... Furthermore, the benefits of physical activity appear to be tied to active engagement in the activity rather than recalling a session. This finding is consistent with the literature on the biological pathways affected by physical activity showing that some of the positive effects of engagement in activity may be due to the brain opioid system (Daniel et al., 1992;Saanijoki et al., 2018) and implies physiological arousal is needed for the physical activity-subjective vitality relationship. These results are inconsistent with the literature that has reported imagining different scenarios can lead to improvements in well-being (Ko et al., 2021). ...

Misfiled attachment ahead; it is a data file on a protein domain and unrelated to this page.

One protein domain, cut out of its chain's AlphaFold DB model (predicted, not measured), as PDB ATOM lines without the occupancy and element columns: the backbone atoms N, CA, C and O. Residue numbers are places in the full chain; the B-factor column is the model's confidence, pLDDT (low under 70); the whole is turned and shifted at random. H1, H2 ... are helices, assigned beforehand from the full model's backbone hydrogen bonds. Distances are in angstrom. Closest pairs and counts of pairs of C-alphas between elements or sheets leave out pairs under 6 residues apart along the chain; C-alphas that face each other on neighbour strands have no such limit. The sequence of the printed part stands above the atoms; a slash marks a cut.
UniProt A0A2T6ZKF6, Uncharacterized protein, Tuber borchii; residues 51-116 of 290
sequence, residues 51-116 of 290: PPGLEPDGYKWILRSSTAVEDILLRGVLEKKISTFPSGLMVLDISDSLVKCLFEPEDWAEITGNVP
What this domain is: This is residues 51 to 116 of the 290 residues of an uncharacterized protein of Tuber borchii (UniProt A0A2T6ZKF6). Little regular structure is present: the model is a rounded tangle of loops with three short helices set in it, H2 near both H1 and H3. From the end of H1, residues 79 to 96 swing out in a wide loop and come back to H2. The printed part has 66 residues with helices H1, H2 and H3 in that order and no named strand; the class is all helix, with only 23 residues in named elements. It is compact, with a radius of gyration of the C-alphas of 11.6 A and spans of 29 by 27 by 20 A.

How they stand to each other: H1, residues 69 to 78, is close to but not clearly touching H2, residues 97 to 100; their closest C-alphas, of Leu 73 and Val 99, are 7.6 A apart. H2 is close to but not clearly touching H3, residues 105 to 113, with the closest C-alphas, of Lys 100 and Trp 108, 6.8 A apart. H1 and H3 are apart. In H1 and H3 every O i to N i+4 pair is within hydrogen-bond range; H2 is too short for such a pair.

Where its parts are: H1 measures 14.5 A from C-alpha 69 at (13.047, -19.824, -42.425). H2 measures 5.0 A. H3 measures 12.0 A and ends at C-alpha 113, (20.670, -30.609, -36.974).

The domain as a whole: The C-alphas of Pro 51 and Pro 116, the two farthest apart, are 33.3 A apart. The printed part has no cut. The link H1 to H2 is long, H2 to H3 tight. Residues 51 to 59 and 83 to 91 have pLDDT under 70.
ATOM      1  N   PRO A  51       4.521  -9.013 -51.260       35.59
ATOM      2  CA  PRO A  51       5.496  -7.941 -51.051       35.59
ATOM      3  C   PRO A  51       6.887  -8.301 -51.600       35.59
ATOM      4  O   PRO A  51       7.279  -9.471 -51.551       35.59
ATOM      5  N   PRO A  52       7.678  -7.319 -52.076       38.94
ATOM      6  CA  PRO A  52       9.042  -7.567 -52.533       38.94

... Although SDT is the framework most used to study subjective vitality (Lavrusheva, 2020), it is important to recognize that results of the present study do not discount the possibility that the differences in subjective vitality found in these studies were due to increases in physiological arousal associated with physical activity. Biological pathways, particularly those related to the brain opioid system (Daniel et al., 1992;Saanijoki et al., 2018), are affected by physical activity and may be responsible for improvements in psychological well-being, including subjective vitality. This implies that the intensity of a physical activity episode is central to the experience of subjective vitality and is consistent with research documenting physical activity intensity influences both the arousal and valence dimensions of core affect (Ekkekakis et al., 2008). ...
Article